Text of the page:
Retrievals of nighttime electron density from Thermosphere Ionosphere Mesosphere Energetics and Dynamics (TIMED) mission Global Ultraviolet Imager (GUVI) measurements

<p>In this work we will present a method for retrieving nighttime electron density profiles from OI 135.6 nm limb emissions measured by the Global Ultraviolet Imager (GUVI) aboard the Thermosphere Ionosphere Mesosphere Energetics and Dynamics (TIMED) mission spacecraft. The primary mechanism for 135.6 nm radiance in the nighttime thermosphere is recombination of O<sup>+</sup> ions, and the volume emission rate is approximately proportional to the square of the electron density. Herein we describe a two-step inversion method in which we first determine the volume emission rate as a function of altitude from the radiance measurements and then use the inferred volume emission rates to determine the electron density profile. There are two important factors that we have addressed in constructing the retrieval algorithms for this problem. First, the GUVI instrument was primarily designed for day side measurements. Consequently, the signal levels on the night side are very low, and our retrieval algorithms must therefore be able to function in regions where the signals are weak. Second, since we must take the square root of the volume emission rate, it must be everywhere positive in order for the electron density to be deduced. For this reason, we have imposed nonnegativity constraints (using the methods described by <a class="referenceLink" href="$\#$jgra17294-bib-0010" rel="references:$\#$jgra17294-bib-0010" title="Link to bibliographic citation"><em>Menke</em> [1989]</a>) on what might otherwise be discrete linear retrievals of volume emission rate. After describing the retrieval method we present an error analysis and a preliminary comparison with coincident measurements by incoherent scatter radars (ISRs). In general, the retrieved electron densities from the GUVI data agree well with the ISR data, although more coincident measurements would increase our confidence in the resulting electron density profiles.</p>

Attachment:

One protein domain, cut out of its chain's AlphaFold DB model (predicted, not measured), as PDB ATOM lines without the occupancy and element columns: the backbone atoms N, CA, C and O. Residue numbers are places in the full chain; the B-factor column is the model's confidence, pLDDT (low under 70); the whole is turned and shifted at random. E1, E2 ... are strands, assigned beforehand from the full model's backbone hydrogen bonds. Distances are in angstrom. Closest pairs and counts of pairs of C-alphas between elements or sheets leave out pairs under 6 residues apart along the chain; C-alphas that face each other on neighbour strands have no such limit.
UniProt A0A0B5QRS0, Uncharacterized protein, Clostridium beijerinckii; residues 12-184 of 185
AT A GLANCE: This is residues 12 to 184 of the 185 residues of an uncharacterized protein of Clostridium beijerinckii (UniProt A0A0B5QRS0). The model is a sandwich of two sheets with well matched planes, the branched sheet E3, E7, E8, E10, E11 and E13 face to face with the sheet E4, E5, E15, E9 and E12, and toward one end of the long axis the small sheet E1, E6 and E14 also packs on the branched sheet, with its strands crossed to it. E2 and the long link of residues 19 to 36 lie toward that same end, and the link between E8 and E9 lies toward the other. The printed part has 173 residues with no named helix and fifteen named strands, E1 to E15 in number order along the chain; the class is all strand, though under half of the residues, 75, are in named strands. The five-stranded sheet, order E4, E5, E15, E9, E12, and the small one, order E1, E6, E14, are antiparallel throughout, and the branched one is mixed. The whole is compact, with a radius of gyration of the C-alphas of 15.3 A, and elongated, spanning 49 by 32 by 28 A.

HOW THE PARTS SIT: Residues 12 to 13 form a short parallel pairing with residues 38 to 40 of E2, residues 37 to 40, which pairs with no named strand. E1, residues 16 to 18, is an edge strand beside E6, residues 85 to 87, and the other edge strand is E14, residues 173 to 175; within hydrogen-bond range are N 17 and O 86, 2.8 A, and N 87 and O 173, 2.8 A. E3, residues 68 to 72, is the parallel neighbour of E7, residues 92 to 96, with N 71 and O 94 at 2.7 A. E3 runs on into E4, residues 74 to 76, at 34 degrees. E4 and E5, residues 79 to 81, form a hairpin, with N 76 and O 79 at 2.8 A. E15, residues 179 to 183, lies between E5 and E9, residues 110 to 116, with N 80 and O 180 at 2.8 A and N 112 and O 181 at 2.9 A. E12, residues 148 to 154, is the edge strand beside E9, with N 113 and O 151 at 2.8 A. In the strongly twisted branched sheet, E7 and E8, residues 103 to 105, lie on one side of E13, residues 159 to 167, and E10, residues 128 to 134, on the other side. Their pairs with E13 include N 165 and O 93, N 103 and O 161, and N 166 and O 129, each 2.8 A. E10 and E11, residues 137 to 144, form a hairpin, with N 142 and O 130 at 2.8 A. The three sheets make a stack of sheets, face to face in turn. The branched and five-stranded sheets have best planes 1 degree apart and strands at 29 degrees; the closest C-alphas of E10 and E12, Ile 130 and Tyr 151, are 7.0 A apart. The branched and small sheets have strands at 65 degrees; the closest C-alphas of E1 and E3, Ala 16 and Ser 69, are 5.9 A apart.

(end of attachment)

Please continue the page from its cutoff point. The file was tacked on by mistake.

Year of Publication
Journal of Geophysical Research
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